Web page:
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Case Studies of Safety Interventions 101 checkpoint are tested, not only those for whom the enforcement officer has grounds to suspect impairment) are used in France, Australia, and Sweden and in most European countries except the United Kingdom, but they are illegal in the United States as a violation of the Fourth Amendment’s protection against unreasonable searches. As described in Chapter 3, rates of alcohol testing in many countries are high enough that a driver can expect to be tested at least once every few years [for example, 280 tests per 1,000 drivers annually in France (Table 3-1)] and appear much higher than U.S. test rates, although few U.S. data on enforcement effort are available. In nearly all of Europe except the United Kingdom and Ireland, and in Australia, the per se BAC limit is 0.05 percent or lower. The limit is 0.08 in the United States, Canada, and the United Kingdom. U.S. Intervention Priorities For transportation officials responsible for proposing or carrying out an impaired-driving prevention program, selecting from among the possible countermeasures to design a strategy depends on a balancing of effectiveness, cost, and political feasibility. Research has evaluated the effectiveness of many of the countermeasures listed above (Hedlund et al. 2009), and several national groups have identified combinations of actions that they believe should receive the highest priority. The priority lists indicate expert opinion about the most needed actions and generally reflect the findings of the body of scientific evaluation research. The lists suggest that a consensus exists on the need for certain measures. NHTSA, on the basis of the scope of federal government responsibilities and capabilities, has identified four strategies for special promotion through its technical assistance and coordination activities (NHTSA 2007a): • High-visibility enforcement, • Support for prosecutors and DWI courts, • Medical screening and brief intervention for alcohol abuse problems, and • Enactment of primary seat belt laws. NHTSA’s activities with regard to impaired driving are described in the section below on federal responsibilities. NHTSA’s high-priority strategies are consistent with the recommended actions to reduce alcohol-impaired driving of the Task Force on Community Preventive Services, a nongovernmental expert panel convened by the Centers for Disease Control and Prevention that publishes public health policy recommendations founded on rigorous reviews of research on effectiveness. Addressed to state and local governments and community organizations, the task force’s recommendations for measures that are not already generally applied are as follows (Task Force on Community Preventive Services n.d.): • Sobriety checkpoints: A sobriety checkpoint is a site where police systematically stop drivers, look for signs of impairment, and administer a breath test when there is reason to suspect impairment.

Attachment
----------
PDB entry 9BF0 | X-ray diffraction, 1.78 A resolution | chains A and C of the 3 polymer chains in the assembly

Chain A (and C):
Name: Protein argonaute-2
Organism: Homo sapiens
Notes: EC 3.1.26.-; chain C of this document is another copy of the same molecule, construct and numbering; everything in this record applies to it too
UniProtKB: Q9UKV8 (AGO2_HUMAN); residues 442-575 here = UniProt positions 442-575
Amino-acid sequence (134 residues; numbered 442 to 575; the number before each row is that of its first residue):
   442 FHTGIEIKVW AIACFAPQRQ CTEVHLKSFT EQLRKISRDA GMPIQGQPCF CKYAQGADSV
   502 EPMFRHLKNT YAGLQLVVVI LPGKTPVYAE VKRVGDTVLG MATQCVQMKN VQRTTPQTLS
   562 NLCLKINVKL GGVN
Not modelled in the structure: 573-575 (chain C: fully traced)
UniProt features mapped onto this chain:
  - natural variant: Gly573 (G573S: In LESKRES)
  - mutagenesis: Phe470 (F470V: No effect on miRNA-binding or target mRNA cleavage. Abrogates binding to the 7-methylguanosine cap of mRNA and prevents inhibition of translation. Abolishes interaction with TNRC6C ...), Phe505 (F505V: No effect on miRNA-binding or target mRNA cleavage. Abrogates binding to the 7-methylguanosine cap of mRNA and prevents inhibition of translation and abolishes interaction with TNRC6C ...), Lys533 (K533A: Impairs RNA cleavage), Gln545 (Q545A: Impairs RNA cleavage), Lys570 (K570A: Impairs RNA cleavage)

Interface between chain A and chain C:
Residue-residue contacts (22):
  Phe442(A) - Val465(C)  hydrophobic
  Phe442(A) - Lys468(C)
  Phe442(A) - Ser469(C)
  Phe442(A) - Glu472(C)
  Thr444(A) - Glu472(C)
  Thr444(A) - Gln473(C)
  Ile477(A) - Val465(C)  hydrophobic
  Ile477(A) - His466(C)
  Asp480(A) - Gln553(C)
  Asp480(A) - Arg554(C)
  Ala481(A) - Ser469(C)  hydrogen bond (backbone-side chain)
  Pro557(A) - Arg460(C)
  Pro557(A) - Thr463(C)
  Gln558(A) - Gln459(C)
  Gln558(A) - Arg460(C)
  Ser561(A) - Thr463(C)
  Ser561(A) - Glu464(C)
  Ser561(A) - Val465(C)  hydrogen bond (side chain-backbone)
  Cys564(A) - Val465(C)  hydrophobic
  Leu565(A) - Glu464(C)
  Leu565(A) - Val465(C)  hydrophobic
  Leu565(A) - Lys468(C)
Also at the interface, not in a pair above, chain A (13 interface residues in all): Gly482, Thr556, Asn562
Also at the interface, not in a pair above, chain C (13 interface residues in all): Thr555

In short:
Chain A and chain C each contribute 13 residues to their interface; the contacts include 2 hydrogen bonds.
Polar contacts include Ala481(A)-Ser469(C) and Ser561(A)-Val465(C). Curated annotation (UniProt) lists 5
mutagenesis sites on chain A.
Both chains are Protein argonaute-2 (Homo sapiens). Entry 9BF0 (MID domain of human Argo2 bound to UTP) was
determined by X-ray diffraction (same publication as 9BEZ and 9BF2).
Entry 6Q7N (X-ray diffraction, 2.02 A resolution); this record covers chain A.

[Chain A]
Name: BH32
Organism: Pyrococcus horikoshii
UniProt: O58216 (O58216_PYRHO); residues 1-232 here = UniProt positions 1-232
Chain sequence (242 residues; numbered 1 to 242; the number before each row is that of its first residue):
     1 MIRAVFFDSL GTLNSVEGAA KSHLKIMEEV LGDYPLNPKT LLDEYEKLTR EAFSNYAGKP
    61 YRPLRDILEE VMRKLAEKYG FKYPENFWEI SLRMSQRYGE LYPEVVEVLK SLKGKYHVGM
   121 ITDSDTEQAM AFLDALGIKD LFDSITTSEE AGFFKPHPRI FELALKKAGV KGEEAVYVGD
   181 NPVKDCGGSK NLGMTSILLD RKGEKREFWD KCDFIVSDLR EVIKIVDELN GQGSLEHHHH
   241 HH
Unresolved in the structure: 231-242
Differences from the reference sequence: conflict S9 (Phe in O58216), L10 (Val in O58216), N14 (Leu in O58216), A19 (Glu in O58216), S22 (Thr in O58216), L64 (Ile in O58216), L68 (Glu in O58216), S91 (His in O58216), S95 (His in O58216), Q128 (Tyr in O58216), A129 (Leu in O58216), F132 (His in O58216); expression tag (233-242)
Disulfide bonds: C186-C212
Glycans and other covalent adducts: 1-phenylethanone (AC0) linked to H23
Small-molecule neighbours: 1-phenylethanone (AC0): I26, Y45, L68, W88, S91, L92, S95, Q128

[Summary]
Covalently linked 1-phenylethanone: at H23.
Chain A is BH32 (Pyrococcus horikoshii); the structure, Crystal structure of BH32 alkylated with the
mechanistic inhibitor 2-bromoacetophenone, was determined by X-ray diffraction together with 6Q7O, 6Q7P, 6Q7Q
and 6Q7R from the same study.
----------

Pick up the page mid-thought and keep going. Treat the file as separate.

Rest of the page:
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102 Special Report 300: Achieving Traffic Safety Goals in the United States: Lessons from Other Nations • Intervention training programs for servers of alcoholic beverages: These programs teach servers ways to prevent intoxication among their patrons (for example, by delaying or denying service). • Mass-media campaigns: The evidence for effectiveness applies mainly to media campaigns that use pretested messages; attain high exposure through paid advertising; and complement local-level, high-visibility enforcement. • School-based instructional programs aimed at discouraging students from riding with drinking drivers. • Multicomponent intervention with community mobilization: This strategy involves recruiting participation of community coalitions or task forces in the design and execution of interventions such as those listed above. • Ignition interlocks: An alcohol ignition interlock is a device installed in a vehicle that prevents a driver with BAC above a preset level from starting the engine. Use of an interlock may be required by the court as a condition of probation for an impaired-driving offender. The task force also recommends retention of three laws that are already in force in all states: the 0.08 percent BAC limit, lower legal BAC limits for young or inexperienced drivers, and the minimum legal drinking age of 21 years. The task force’s research review found that these three laws are effective in reducing motor vehicle occupant injuries. Finally, the National Transportation Safety Board has published a list of recommended actions to reduce fatalities and injuries involving “the hard core drinking driver,” a category defined to include repeat offenders and high-BAC offenders. The recommendations include special penalties for high-BAC offenders, lower BAC limits for repeat offenders, administrative license revocation, sobriety checkpoints, vehicle sanctions including impoundment and interlocks, alternatives to confinement involving strict supervision, restriction of plea bargaining, and elimination of diversion programs (NTSB 2000). Reviews of evaluation studies have concluded that random sobriety checkpoints and checkpoints conducted under U.S. rules [which allow police to stop all vehicles (or vehicles selected according to some rule, such as every third vehicle) at a preannounced location and time period, observe their drivers, and administer sobriety tests to those that show signs of intoxication] were both effective in reducing alcohol-related fatal crashes. Furthermore, U.S. methods, applied with sufficient intensity and efficiently managed, can equal the effectiveness of random testing enforcement (Shults et al. 2001, 76; Elder et al. 2002). Research evidence also indicates that lowering the U.S. BAC limit from 0.08 percent to the 0.05 percent limit prevailing elsewhere would be an effective safety measure. A comprehensive review of research studies concluded that lowering the BAC limit from 0.10 to 0.08 in the United States reduced alcohol-related crashes and casualties. The review concluded that lowering the limit from 0.08 to 0.05 in other countries reduced alcohol-related fatalities and that this effect cannot be accounted for solely by changes in publicity or enforcement that were introduced in some countries simultaneously with the lowering of the BAC limit. Research has found that crash risk is substantially higher for drivers with BAC of 0.05 than for drivers with 0.00 BAC and that lowering the limit to 0.05 can reduce the incidence of impaired driving at much higher BAC levels (i.e., at BAC over 0.15 percent). The authors conclude that the introduction of more stringent laws serves as a general deterrent to drinking and driving (Fell and Voas 2006).